Potted plant management and transport in fire ant biosecurity zones
The long distance movement of fire ants often occurs because of human activity, particularly through the transport of infested potted plants.
The Biosecurity Regulation 2016 outlines the management methods you must follow when storing and moving mulch from a property within a fire ant biosecurity zone.
Moving potted plants in, across, or outside fire ant biosecurity zones
You may move potted plants in, across, or outside the fire ant biosecurity zone if you:
- move material from zone 1 directly to a nearby waste facility in zone 1 or 2
- move material from zone 2 to a nearby waste facility in zone 2 only
- move the material within 24 hours of it arriving at the original place
- bare-root the plant and re-pot it at the final destination. Without the soil, plants are NOT considered a high risk material and can be moved without further treatment
- follow the management methods outlined below.
You can also use our fire ant advice tool to find out what requirements apply to you.
If you are unable to comply with these conditions then you must request a biosecurity instrument permit from a program inspector.
Commercial operators or private operators who sell plants for profit (e.g. market stall operators) must adhere to the Biosecurity Regulation and follow the management and storage methods below.
By using appropriate methods, you can help prevent infestation and spread of fire ants. Insecticide treatments and correct storage of potted plants are the 2 key management techniques to reduce the risk of fire ant infestation in potted plants.
The table below lists Australian Pesticides and Veterinary Medicines Authority (APVMA) approved pesticides, including in which situations to use them and their treatment methods.
Treatment of potted plants
Applying an appropriate treatment to potted plants minimises the risk of fire ant infestation.
Preventative treatment methods include:
- incorporating granular insecticides in potting media
- drenching of pot plants
- dipping pot plants.
The table below lists Australian Pesticides and Veterinary Medicines Authority (APVMA) approved pesticides and included in which situations to use them and their treatment methods.
|Pesticide name and permit number||Permit expiry date||Situation(s)||Treatment methods|
31 March 2023
Container grown nursery stock (non-food and non-bearing fruit trees)
Incorporated in potting mix
30 September 2025
Container grown ornamental nursery plants
Incorporated in potting mix
29 February 2024
Container grown ornamentals (non-bearing fruit trees)
30 April 2025
30 September 2027
Potted/containerised/bagged plants (non-bearing fruit trees)
*If incorporating bifenthrin or chlorpyrifos granular insecticides into potting mix, the product's dosage rate determines the protection period. Bifenthrin can protect potted plants for more than 24 months, and chlorpyrifos for up to 12 months.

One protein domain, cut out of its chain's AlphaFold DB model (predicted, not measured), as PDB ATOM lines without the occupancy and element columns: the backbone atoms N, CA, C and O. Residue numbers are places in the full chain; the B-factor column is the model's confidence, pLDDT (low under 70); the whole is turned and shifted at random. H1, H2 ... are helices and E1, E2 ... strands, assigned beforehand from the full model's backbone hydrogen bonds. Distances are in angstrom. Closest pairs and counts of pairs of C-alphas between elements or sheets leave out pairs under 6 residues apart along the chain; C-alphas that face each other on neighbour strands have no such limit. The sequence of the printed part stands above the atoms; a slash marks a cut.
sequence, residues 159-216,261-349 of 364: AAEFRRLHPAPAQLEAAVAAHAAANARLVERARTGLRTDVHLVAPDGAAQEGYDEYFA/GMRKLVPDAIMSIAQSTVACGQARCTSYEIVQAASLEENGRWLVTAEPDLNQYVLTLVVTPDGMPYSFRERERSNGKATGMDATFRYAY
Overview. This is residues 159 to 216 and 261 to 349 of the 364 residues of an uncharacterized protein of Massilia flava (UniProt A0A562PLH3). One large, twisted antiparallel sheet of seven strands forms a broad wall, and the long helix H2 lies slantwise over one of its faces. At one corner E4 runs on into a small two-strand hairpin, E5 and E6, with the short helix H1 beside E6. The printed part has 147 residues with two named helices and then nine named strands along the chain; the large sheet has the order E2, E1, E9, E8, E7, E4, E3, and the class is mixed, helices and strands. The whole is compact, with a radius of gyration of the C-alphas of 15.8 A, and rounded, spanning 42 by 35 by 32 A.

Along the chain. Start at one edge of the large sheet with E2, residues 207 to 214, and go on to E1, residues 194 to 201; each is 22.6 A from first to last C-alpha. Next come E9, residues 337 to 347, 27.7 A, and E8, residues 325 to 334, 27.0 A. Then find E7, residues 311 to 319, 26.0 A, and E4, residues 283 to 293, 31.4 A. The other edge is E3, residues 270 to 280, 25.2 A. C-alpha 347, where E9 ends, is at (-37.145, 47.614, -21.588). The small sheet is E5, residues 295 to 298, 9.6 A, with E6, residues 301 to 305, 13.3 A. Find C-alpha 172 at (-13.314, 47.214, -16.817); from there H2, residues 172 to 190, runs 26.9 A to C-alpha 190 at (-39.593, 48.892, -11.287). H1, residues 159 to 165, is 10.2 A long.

Drenching or dipping of potted plants
The protection period varies depending on the insecticide used.
- Bifenthrin provides 28 days protection
- Cyfluthrin provides 72 hours protection
- Chlorpyrifos provides 28 days protection.
All insecticides must be used in accordance with the conditions of the APVMA permit and in conjunction with the product's label.
Storage of potted plants
Correct storage is vital to ensure that potted plants remain free from fire ants.
If a potted plant does not have any treatment protection and will remain on the property for over 24 hours, you must use the following storage options:.
- off-ground and covered
- on-ground and covered, either on:
- concrete or bitumen (no cracks)
- a barrier that cannot be penetrated by fire ants (e.g. 200 micron unperforated plastic sheeting)
- compacted ground (other than sand) that has been treated with an appropriate chemical product before storage.
If stored on the ground, chemical treatment must be applied around the perimeter of the on-ground storage area. This should be done by applying a 30cm-wide strip of insecticide containing bifenthrin. Check the APVMA permit to ensure you use the correct amount and concentration. Keep the treated area free of material that could form an untreated 'bridge' to the potted plants.
For an insecticide registered as a horizontal or perimeter barrier for fire ants, refer to APVMA permit PER14317 (expires 29 February 2024). You can search for permits on the APVMA website. The National Red Imported Fire Ant (RIFA) Eradication Program offers free fire ant pest management training, including how to treat with chemicals.
Keeping a record
Keep a written record of the steps you've taken to ensure potted plants are stored correctly, including which chemical product and the method of treatment you used. These records should be kept for a minimum of 2 years.
For further information, contact a National Red Imported Fire Ant Eradication Program inspector on 13 25 23.